Motorola Solutions announced that it has completed its acquisition of Airwave, the operator of the UK’s public safety TETRA two-way radio network, today (19 February 2016). Motorola first announced it was to buy Airwave on 4 December 2015.
Greg Brown, chairman and CEO of Motorola Solutions, said: “The acquisition of Airwave enables us to significantly grow our managed and support services business and reflects our commitment to the public safety users in Great Britain.
“The combination of our years of experience as a trusted global leader in mission-critical communications and Airwave’s proven service delivery platform will provide Great Britain with innovative emergency services technology that enhances public safety today and into the future.”
Airwave delivers mission-critical voice and data communications to more than 300 emergency and public service agencies in Great Britain, including police, fire, rescue and ambulance services. Motorola Solutions has been providing communications to the emergency services community in the UK for more than 45 years.
Recently, the UK Home Office awarded Motorola Solutions a long-term contract for the user services (Lot 2) for the Emergency Services Network (ESN), the future public safety network based on cellular long-term evolution (LTE) technology.
Motorola Solutions said that it purchased Airwave on a debt-free basis with a net cash payment of approximately £700 million (approximately $1 billion) at closing. In addition, a deferred cash payment of £64 million (approximately $90 million) will be made in November 2018.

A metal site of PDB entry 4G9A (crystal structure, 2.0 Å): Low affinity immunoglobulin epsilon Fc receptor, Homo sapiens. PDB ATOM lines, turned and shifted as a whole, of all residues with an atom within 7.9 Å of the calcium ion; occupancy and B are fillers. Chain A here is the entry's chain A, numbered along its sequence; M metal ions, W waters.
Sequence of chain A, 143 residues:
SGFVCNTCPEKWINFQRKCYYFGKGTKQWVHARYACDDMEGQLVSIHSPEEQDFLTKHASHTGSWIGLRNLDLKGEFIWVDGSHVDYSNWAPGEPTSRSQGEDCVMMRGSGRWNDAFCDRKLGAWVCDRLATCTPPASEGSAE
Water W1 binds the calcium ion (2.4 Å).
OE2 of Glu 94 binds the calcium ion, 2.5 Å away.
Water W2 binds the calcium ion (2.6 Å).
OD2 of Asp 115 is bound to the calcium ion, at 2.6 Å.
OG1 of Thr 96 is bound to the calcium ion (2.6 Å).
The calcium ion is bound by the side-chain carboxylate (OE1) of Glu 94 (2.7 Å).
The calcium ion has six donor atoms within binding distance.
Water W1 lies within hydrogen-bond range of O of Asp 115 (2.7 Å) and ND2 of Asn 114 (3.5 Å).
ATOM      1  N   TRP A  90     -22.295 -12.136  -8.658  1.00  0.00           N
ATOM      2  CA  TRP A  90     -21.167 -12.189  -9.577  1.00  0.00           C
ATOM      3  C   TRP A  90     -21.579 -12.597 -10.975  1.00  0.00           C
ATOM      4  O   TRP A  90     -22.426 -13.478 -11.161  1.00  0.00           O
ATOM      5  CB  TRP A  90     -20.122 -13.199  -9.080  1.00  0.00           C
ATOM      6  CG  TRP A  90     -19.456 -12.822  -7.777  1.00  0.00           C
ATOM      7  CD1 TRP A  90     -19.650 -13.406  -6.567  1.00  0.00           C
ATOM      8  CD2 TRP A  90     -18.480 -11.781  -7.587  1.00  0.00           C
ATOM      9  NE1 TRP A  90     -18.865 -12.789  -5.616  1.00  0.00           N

Motorola Solutions expects that the acquisition will be immediately accretive to its non-GAAP earnings and free cash flow. The company intends to incorporate Airwave into its 2016 financial outlook, which will be described in more detail during the company’s quarterly conference call with financial analysts at 4pm CST (5pm EST) on Monday 22 February 2016.
The acquisition is generally seen as a good move for Airwave and its staff, as the company faced a problematic future once the last of its contracts with UK fire, police and ambulance services end in early 2020.
Just what Motorola will do with Airwave remains to be seen post-2020, or even before. It will lose some of its spectrum at that point, so will it look to access more – perhaps 700MHz when that comes up for auction post-2020? What plans might it have for the radio towers it owns?
It might use its network to run services for third parties. Or, it could, for example, offer a national Digital Mobile Radio (DMR) network for business radio users, or indeed, emergency services, some of whom still use VHS radios despite having access to the Airwave TETRA radio network.
The Internet of Things might offer other opportunities for both transmission of data or for backhauling it. Along with developing a consultation business, Airwave has already won some telecommunications maintenance contracts.
In the meantime, Airwave staff will provide a wealth of expertise in operating critical communications networks. This will undoubtedly benefit Motorola in its role on the UK’s new Emergency Services Network, which will run on EE’s network, and is due to go live in mid-2017. That expertise can also be exported for other network operation contracts that may come up elsewhere in the future.